Gunsmoker had some good options, I would look at those. Also, HIDE IT IN PLAIN SIGHT! Hide is somewhere that they wouldn't look, or wouldn't be smart enough to look, but it easy enough for you to get to if SHTF. Say multiple people break into your apartment.

    I also like my guns READY to go.. if not one in the chamber and the safety on, then the Magazine is full, and the safety is off. Just pop a round in the chamber and start bustin' caps.

    I kept multiple firearms in an apartment for almost a year... it was a very dangerous place in Conyers, GA. Drug deals and gun shots were an all too often occurrence while living there, including GANG fights right outside of my apartment door. Now people know why I GTFO and bought a house out near the country. Forget that place.

    I had plenty of great hiding spots where someone would NEVER look, but that I could get to quickly. Just take a look around your place, and use what you have!

    I kept a full-sized shotgun with buckshot in it, and I hid it very well. It happened to fit right under my love seat, and they couldn't see it without lifting up the entire couch, which was crazy heavy because it reclined.

    I practiced barely popping up the couch, grabbing the completely unloaded firearm, switching off the safety as I pulled it up at my apartment door.

    At night, I would literally grab that shotty, and it would stay next to me, until I left the apartment the next time. I had a reason to be paranoid out there. Geeze.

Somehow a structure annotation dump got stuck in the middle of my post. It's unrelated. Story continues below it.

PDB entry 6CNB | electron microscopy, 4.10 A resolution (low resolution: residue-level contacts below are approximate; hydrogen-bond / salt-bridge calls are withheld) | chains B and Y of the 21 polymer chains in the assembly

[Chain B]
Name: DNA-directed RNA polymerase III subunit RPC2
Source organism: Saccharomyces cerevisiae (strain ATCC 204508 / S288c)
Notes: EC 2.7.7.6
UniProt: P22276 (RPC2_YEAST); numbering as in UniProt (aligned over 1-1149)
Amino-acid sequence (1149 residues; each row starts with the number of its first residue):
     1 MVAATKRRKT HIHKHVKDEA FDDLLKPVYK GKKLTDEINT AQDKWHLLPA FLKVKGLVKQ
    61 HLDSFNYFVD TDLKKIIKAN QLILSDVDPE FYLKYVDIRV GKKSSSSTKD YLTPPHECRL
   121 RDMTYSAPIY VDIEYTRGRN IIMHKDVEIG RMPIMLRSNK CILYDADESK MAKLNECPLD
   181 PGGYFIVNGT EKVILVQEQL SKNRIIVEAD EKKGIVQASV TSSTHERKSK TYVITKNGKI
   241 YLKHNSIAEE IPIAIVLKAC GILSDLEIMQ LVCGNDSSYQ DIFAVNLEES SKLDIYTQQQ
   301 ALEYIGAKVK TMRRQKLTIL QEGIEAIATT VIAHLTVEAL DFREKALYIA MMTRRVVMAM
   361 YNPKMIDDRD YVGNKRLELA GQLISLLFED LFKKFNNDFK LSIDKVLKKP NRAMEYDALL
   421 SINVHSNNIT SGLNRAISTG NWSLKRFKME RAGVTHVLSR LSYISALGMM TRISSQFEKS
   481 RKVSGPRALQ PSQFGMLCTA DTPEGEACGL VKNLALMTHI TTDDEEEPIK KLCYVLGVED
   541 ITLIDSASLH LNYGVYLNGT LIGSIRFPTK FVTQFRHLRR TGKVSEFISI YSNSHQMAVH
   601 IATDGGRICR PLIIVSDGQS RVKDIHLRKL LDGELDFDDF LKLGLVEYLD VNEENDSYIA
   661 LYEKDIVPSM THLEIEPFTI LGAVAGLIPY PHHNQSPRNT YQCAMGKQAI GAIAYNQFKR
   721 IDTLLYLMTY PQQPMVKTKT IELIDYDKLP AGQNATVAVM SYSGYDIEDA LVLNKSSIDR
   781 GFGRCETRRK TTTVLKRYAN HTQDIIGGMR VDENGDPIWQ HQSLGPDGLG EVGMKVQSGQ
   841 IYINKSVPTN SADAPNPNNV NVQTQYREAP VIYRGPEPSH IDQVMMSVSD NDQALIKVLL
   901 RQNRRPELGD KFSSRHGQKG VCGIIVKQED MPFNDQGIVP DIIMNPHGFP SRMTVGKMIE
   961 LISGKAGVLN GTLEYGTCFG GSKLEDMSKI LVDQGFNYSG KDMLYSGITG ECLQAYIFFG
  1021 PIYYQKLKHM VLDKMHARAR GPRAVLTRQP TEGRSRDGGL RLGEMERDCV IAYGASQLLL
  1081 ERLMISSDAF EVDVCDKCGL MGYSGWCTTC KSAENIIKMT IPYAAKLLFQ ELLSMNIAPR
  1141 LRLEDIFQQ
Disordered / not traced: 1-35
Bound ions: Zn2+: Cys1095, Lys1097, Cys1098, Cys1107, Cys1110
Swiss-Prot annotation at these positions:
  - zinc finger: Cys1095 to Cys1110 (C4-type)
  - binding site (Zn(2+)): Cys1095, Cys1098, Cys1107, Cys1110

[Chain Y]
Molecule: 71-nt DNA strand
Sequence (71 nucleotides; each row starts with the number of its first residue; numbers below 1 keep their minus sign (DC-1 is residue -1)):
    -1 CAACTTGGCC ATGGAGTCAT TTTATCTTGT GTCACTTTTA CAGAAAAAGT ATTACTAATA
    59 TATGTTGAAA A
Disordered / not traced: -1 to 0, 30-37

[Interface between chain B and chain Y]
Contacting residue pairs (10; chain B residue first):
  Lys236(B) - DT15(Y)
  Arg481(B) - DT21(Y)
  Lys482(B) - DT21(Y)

Anyway, use your imagination, and just think of places that you don't think your everyday dumb criminal would look for a shotty. I believe all criminals know about hiding a gun under your bed. Secure it if you can.

    Good luck and I hope you never need it! :D :righton:
  19. Hock25

    Hock25 New Member


    Thanks. From their website, the Centurion 17 is an import. The other Centurions are U.S.A. made.
  20. Verbal101

    Verbal101 Active Member

    As many have said, insurance and keeping an accurate list of model, serial #, etc. is key.

    I've been robbed (while living in a townhouse apartment) and had a gun stolen. So the first thing I'd like to add is don't realistically believe that a thief will not be able to discover your hiding place. In a break in, your home is liable to be ransacked. Drawers pulled completely out and contents dumped on the floor, furniture overturned, etc.

    But that doesn't mean that hiding them won't work.

    When my apartment was robbed, I had three handguns and a shotgun in my possession, all hidden in various places around the apartment. The burglar found one handgun in my dresser drawer and took it, but apparently did not think to open the surrounding drawers. He could have made off with three because they were just in other drawers. He didn't even look in the closet, where the shotgun was still in its box behind my clothes.

    But I don't have any illusions that my actions prevented further loss. It was pure chance.

    A friend used to have an interesting method:
    - He found an oak gun cabinet with a glass front at a yard sale for cheap.
    - He removed the firing pin from a Mosin Nagant and left it in the gun cabinet, in plain sight.

    The logic was that a burglar would sieze upon the gun cabinet and not search further, assuming the gun owner would naturally put all his guns in the cabinet. Thankfully this idea was never tested and he subsequently moved to a house and bought a full size safe.